Edmonton father’s freezing fundraiser in daughter’s memory surpasses goal
An Edmonton father camping out in the bitter January cold in support of the Stollery Children’s Hospital has exceeded his donation goal in just one day.
Peter Burgess has been through the kind of heartache most of us can’t even imagine.
His beautiful and healthy three-year-old girl, Elan, had several seizures one day out of the blue. She was immediately rushed to the Stollery Children’s Hospital where her condition improved slightly.
A CT scan revealed a healthy-looking brain. But later at the hospital, her heart stopped beating.
Burgess said he and his wife Candace watched as the physicians gave Elan CPR.
“Her tiny chest [was being] compressed by just three of the doctor’s fingers,” Burgess said. She was resuscitated and transferred into the pediatric intensive care unit. Everyone was hoping for the best.
But the next time the parents saw their little girl, she had taken a turn for the worse.
“She was hooked up to a ventilator which was breathing for her,” Burgess said.
“Only then did we realise how desperate the situation was.”
Another CT scan revealed a brain stem so swollen, that circulation to her brain had been choked off. This was just six hours after they had arrived at the hospital.
“My little girl was brain dead,” Burgess said.
Three days later, the parents held their daughter in their arms for the last time as she was taken off life support.
Despite the tragic end to their visit, the family has supported Stollery fundraisers ever since.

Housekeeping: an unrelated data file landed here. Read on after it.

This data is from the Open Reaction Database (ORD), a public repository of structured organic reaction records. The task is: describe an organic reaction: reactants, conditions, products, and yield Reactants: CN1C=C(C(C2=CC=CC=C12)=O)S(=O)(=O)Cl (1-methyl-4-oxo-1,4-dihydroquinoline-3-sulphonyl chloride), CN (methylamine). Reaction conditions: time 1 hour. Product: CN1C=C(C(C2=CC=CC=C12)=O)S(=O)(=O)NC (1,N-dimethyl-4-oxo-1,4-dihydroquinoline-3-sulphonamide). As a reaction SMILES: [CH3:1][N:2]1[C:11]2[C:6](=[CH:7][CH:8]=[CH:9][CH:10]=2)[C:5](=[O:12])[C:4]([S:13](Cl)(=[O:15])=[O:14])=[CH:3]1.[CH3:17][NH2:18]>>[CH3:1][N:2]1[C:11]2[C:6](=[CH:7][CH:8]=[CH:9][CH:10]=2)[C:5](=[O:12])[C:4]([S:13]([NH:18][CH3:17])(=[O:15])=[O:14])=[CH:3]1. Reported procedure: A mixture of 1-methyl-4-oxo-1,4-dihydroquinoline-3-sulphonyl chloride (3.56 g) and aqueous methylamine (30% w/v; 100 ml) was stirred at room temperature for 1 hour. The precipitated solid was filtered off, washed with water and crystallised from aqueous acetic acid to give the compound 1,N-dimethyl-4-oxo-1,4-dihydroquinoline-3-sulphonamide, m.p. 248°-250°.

“I will do anything for the Stollery, they did so much for us,” Burgess said.
He said the staff did the best job they could and were so compassionate towards his family – especially Elan’s older brother, Ben.
This year, her father is braving the frigid temperatures in Edmonton in an effort to raise money for the hospital.
His original goal was $8,000 which was reached after one day of fundraising. Burgess revised his goal Saturday to $10,000.
“The generosity of Edmontonians is just tremendous,” Burgess said. “This event began in my mind nine years ago when my daughter Elan died, and I anticipated it would be well received, but this is unprecedented. Just amazing.”
He will be camped out in the Rainbow Valley Campground from January 6-13. He is sleeping in a tent, cooking outdoors and sharing his daughter’s story with anyone who will listen.
“It’s supposed to drop down to -40 C down here by Wednesday but I’m not coming in,” Burgess said.
It’s Burgess’ hope that camping out in the cold will fund four new paediatric beds that help regulate temperatures for premature babies.
His daughter’s death remains a mystery.
“We call it an undiagnosed seizure disorder, but we’ll never know why it happened.”
He is welcoming visitors all week to site #29 – just look for the orange tent. You can support his fundraising efforts by donating here.
with files from Jennifer Ivanov
© 2017 Global News, a division of Corus Entertainment Inc.